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Episode 23: A Writer in the Kitchen

Episode 23: A Writer in the Kitchen

The food writer and chef Olivia Potts joins the Slightly Foxed editors for a literary banquet. Olivia was a barrister for five years before enrolling at Le Cordon Bleu, becoming a cookery columnist on The Spectator and writing A Half Baked Idea, a memoir with recipes. From finding consolation in cooking and precision in pâtisserie to nostalgia-soaked blancmange and family dinners in the Cazalet Chronicles, the conversation flows, welcoming Jane Grigson, Elizabeth David, Charles Dickens and the extraordinary Fanny Cradock to the table along the way. And in this month’s taste from the magazine’s archives, Rachel Khoo’s cookbook conjures up feasts in an attic in Paris.
43 minutes
The Secret Orchard of Roger Ackerley

The Secret Orchard of Roger Ackerley

‘“It was Uncle who was your father,” she said.’ So begins SF Edition No. 33: The Secret Orchard of Roger Ackerley, Diana Petre’s utterly unselfpitying and often very funny account of what must be one of the oddest childhoods on record. Diana and her twin sisters were abandoned in 1912 by their mother, the enigmatic Mrs Muriel Perry, whose real name and true identity were a mystery. After an absence of ten years, Muriel reappeared and took charge of her children, with disastrous results. For the girls, one of the highlights of their isolated lives were visits from a kindly man they knew as ‘Uncle Bodger’. In fact, as Muriel finally revealed, he was their father, Roger Ackerley.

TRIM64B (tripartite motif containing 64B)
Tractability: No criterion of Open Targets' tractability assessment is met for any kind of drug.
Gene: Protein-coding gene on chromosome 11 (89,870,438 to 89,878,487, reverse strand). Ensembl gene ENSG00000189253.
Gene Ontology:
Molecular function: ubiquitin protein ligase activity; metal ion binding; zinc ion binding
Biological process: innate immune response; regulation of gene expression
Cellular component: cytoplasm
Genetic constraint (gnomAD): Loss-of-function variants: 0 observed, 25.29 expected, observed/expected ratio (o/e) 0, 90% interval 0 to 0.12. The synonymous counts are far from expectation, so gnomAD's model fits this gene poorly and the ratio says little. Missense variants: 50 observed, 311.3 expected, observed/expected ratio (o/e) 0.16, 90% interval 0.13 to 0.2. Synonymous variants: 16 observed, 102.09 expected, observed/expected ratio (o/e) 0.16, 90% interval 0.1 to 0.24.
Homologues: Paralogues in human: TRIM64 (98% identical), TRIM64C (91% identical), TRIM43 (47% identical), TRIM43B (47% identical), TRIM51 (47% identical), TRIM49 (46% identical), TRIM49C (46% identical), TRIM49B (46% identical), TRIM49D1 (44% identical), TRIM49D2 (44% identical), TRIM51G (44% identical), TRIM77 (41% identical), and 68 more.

21st August 2020

Slightly Foxed Editors’ Diary • 21 August 2020

It’s true that I’m writing this in Highbury, but mentally I’m in Suffolk. We came back yesterday from a week’s family holiday, and after months of being confined to London and seeing very little of our grandchildren, I’m finding it hard to make the transition. In my mind’s eye I’m still on the harbourside at Walberswick grasping the back of my 7-year-old grandson’s T-shirt as he crouches above the water, his small body tense with excitement as he strains over the edge to see if there’s anything in the net he’s dangling into the murky depths below. ‘Shall I pull it up now?’ ‘Well, wait a little bit, you’ve only just looked.’ ‘But there’s something in it. I know there is. I can see it!’ We peer down. Something seems to be moving, and yes! Oh joy! ‘Granny, it’s a crab! It’s huge. It’s gigantic. Quick, come and look!’